They improved the billing process too, making it more consumer friendly. For example, the practice now sends statements via email and patients can pay online. The practice is more accessible, more profitable and the doctors are rethinking their need to become hospital employees.

So if you want to be ETDBW, if you want to either boost your brand image for a higher acquisition value or to stay independent and be strategic about how you can become patient-centric. You’ll harness more risk agreements and bundled payment contracts than your competitors.

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Assess your practice using the questions below and make improvements to up your service game:

1. How easy is it to reach you?

You'd think calling an orthopedic surgeon would be easy. Yet, we call your practices all the time and get a phone tree that is confusing. Imagine being an elderly patient or a patient who is in pain and not thinking clearly. Ask five people you know to call the practice and report the experience. Review your protocols for patient triage and callbacks and start investigating digital options to the phone, such as online appointment scheduling, secure texting and secure messaging.

2. How long does it take to get a new patient appointment?

If it's more than 5 to 7 days, something needs to change. Patients will go eventually elsewhere if they have to wait longer than that. Like this practice did, you need to create schedule templates that keep slots open for work-ins. You may need to look at adding non-physician providers. Perhaps you need to look at offering telehealth triage services provided by the PA.

3. Is your website up to date and mobile device responsive?

It's shocking how many bad practice websites still exist out there. In 2018, 58% of Americans accessed the Internet from their mobile device, not their desktop. So if your site isn't mobile device responsive, you're going to lose a lot of potential patients. Outdated websites also make your practice or organization appear outdated, which leads many patients (myself included) to wonder if the physician’s skills and techniques might be outdated too.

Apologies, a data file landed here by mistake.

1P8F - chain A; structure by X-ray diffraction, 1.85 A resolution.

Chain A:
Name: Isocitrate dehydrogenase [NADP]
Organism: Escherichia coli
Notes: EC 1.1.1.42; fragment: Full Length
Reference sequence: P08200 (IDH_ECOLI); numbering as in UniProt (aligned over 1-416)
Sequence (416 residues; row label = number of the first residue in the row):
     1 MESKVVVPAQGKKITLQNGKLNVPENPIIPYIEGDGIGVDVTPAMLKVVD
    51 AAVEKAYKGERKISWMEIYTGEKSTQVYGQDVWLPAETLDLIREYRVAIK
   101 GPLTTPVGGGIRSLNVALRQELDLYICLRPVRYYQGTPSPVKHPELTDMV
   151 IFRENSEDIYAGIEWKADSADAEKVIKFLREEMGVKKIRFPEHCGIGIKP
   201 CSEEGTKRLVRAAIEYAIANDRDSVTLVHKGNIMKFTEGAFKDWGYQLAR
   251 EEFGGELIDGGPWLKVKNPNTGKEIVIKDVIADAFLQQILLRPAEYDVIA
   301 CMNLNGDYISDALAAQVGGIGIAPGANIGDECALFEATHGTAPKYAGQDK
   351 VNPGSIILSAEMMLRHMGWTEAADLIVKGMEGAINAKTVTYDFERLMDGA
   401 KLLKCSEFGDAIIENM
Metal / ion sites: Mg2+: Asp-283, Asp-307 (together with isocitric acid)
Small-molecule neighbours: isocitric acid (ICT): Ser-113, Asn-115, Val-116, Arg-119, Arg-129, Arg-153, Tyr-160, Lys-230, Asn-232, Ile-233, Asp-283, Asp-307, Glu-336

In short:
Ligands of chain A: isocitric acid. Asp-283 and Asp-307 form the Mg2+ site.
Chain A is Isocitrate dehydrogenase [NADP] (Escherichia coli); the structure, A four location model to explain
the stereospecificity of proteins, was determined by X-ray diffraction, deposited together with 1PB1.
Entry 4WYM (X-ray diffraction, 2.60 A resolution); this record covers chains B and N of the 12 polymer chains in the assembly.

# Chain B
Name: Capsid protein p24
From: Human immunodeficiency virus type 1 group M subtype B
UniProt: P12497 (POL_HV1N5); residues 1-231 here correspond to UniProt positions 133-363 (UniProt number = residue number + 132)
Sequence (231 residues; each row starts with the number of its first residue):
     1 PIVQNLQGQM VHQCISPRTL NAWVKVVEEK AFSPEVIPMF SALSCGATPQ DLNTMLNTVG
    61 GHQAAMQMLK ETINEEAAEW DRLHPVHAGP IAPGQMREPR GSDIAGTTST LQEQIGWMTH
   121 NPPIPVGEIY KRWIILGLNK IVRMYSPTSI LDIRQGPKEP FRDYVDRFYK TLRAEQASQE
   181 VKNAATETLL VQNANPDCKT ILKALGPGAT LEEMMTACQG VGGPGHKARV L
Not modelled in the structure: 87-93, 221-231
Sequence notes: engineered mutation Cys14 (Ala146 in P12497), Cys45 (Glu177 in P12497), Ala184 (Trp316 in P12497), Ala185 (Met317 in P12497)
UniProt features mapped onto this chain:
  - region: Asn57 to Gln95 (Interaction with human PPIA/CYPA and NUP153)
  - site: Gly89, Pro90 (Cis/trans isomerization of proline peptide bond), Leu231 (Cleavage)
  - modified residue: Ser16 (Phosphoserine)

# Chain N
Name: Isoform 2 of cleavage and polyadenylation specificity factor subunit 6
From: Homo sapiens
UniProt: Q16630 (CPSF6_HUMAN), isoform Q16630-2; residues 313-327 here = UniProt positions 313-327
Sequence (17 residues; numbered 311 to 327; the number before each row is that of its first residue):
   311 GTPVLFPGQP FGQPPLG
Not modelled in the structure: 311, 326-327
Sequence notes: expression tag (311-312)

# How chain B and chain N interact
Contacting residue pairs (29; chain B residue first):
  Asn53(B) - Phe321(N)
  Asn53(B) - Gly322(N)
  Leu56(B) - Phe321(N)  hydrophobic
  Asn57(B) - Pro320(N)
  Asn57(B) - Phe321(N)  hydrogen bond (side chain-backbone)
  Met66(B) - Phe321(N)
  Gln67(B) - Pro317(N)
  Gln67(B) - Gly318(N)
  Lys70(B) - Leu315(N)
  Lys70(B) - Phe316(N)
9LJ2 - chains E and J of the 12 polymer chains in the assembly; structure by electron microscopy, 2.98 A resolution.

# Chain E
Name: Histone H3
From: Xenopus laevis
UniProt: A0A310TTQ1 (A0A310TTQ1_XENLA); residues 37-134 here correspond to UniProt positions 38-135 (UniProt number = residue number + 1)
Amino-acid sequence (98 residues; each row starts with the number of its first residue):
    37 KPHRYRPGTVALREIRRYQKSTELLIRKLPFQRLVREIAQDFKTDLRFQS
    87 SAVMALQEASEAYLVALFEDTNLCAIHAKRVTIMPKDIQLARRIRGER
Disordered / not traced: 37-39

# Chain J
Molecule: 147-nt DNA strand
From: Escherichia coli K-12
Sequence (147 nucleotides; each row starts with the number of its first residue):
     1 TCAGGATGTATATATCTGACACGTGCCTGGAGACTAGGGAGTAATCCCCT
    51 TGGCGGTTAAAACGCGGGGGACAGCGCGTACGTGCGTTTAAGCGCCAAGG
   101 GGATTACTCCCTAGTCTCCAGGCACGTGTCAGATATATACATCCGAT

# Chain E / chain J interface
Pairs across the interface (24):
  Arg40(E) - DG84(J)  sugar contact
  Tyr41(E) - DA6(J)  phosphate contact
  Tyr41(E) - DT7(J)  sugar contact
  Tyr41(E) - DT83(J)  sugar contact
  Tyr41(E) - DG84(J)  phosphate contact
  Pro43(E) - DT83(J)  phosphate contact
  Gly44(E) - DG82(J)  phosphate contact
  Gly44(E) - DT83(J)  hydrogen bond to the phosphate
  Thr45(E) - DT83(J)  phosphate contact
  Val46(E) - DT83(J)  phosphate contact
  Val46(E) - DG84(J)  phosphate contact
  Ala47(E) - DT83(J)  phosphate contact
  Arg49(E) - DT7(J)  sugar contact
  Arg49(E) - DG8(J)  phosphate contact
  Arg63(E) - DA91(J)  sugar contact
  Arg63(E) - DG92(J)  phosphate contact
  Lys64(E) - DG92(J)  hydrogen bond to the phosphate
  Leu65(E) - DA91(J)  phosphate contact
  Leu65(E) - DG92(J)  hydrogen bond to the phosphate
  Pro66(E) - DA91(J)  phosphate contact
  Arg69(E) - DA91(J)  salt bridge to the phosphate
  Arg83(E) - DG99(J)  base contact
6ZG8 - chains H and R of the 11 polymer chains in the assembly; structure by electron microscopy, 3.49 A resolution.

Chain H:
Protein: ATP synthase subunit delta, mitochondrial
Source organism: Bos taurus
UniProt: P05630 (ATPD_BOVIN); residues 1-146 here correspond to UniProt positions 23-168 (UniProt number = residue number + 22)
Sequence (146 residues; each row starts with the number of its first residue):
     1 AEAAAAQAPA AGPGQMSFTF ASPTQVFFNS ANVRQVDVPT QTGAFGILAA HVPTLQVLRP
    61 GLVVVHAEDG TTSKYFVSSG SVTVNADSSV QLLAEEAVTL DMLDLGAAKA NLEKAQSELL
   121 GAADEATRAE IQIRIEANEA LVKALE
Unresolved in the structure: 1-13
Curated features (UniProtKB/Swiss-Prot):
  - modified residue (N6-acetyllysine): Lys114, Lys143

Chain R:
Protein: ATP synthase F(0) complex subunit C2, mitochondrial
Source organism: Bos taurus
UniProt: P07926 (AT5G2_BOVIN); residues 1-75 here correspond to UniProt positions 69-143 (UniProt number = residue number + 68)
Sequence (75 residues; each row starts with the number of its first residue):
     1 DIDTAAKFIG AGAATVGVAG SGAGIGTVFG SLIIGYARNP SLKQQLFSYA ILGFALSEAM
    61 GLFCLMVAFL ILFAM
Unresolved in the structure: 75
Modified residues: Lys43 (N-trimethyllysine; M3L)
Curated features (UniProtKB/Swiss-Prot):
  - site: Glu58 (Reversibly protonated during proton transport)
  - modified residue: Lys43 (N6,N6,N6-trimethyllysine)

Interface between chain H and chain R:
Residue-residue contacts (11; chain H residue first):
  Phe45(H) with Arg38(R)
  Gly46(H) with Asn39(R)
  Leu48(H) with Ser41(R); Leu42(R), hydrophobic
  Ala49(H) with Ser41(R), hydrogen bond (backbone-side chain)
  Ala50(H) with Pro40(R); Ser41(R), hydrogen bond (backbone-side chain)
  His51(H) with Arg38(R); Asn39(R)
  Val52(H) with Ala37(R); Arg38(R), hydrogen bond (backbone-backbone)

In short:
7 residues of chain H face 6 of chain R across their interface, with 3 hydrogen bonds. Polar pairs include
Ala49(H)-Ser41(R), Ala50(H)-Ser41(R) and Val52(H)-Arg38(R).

These days, you must have video on your website of each physician, about the special procedures you do and perhaps some patient stories. Patients expect this. Remember that the oldest millennials turn 40 years old next year — they are no longer the “younger generation.” They are raising kids, managing careers and running businesses. When they need orthopedic services, they will head to their mobile device to find one and read reviews. Make sure you have put your best digital foot forward to engage them.

4. Are you actively cultivating online reviews? Is someone monitoring these?

Speaking of reviews, does your practice have a strategy for cultivating and reviewing yours to make improvements? Do partners review a sampling of positive and negative reviews at monthly meetings? Your administrator should prepare a one-page overview of reviews and social media metrics.

PAGE BREAK

5. Do you offer modern payment options?

Patients are shouldering a higher portion of the bill than ever. Are you making it easy for them to pay? Do you offer recurring, automated payments by credit card, patient financing options, online bill pay and pay by text? Modern practices offer all of these.

If you are still sending monthly paper statements, your practice is in the dark ages. Not only is this reactive process less effective for patient collections, it’s not looked upon favorably by private equity groups or smart investors.

6. How well is staff trained to capture referral data?

Most practices have a “referred by” line on the registration form, but we often find that staff doesn't use or enter the data. Typically, it’s because the computer system is not set up with categories that can track the detail. Ask the administrator to generate a list of referral categories so you can review these and add detail that adequately reflects where your patients come from. Conduct a training session with appointment schedulers and check-in staff so that they know how to capture and post this critical information accurately.

 

Karen Zupko is president of KarenZupko & Associates Inc. (KZA), which has been advising and educating physicians about the business of medicine for more than 30 years. KZA develops and delivers annual coding and reimbursement workshops for the American Academy of Orthopaedic Surgeons.

 

Disclosure: Zupko reports she is president of KarenZupko & Associates Inc.